Total Produce-Oppy alliance gives "huge footprint" to growers
Irish company Total Produce has made a name for itself by expanding through acquisitions and partnerships, including with the likes of Capespan, Frankort & Koning, and a string of businesses throughout Europe, making it the largest fruit trader on the continent. In December, the company announced a bold move into the North American market via a phased investment in Canadian produce business Oppy. At Fruit Logistica in Berlin, www.freshfruitportal.com caught up with Total Produce chief executive Rory Byrne and Oppy president John Anderson to hear more about this trans-Atlantic alliance.
Anderson says the Total Produce offer was attractive because it would allow Oppy to operate autonomously, while at the same time providing know-how and connections in new areas.
"This way, our culture stays intact. Everything we have built remains in place, but is strengthened. We can learn from the things Total Produce does well, and they can learn from some of the things we do well," he said.
A key driver for Oppy though was also improving its geographical offering for growers.
"For example, we have historically marketed product from growers in South America — say Chile, Peru and Argentina — in North America and Asia, but we had limited access to the European arena. Now, we are able to offer growers a more geographically comprehensive marketing package.
"Whatever comes off your vines or trees, we'll now be able to go to Europe with it, to America with it, or Asia with it. This will allow them to feel comfortable about all the options we have, and potentially, we hope to be able to refine logistics as a result of a bigger capacity for fruit."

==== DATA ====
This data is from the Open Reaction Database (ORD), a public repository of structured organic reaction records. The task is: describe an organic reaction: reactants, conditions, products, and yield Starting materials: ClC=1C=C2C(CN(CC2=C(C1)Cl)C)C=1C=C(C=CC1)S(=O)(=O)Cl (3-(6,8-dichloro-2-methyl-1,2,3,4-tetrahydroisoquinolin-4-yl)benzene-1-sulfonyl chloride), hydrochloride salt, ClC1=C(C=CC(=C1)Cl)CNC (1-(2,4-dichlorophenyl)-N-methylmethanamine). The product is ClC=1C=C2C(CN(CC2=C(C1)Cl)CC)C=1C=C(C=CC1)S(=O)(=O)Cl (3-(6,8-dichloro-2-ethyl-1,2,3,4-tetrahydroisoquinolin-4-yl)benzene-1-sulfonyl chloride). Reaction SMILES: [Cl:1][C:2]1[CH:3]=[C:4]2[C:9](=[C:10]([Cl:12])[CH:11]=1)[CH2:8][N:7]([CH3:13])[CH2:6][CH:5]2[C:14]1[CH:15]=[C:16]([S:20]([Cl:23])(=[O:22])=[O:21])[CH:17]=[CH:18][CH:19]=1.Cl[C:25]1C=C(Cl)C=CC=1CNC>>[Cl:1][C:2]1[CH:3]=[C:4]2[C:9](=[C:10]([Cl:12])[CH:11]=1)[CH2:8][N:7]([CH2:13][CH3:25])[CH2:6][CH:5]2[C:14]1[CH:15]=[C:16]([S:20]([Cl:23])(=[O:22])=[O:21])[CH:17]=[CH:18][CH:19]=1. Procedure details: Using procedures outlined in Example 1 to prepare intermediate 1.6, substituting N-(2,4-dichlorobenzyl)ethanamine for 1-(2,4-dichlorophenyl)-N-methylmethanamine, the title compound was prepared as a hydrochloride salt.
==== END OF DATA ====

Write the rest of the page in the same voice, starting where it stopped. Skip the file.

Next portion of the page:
He added some of Total Produce's connections could also augment Oppy's supply base.
"It might be pineapples out of Costa Rica, or some South African connections to be made."
His comments were echoed by Byrne, who said that while it was unrealistic to be combining volumes in ships that went to Europe and the U.S., the overall package to suppliers would be greater. He explained Total Produce could help Oppy with the diversity of the European marketplace.
"The market's obviously structured a little bit differently in Europe, and we're focused across management with the major retailers.
"Depending where you are in Europe, the retailers have a different approach to buying - we tend to go upstream a lot as well. We do a lot of value services in packing and distributing activities.
"We're in an increasingly global world and in terms of the fruit business - and probably any other business - you've got a big part of the world with the U.S. and Europe. It gives you a huge footprint and a big advantage when you're talking to growers who are looking at a global market."
Byrne said it was important to start with the best when dealing in a faraway land, which is why he was pleased with the Oppy arrangement.
"What we try to do is let that team continue to do what they’ve always done well and build step-by-step what we can add, whether that’s cross-pollination of people, products, logistics or systems."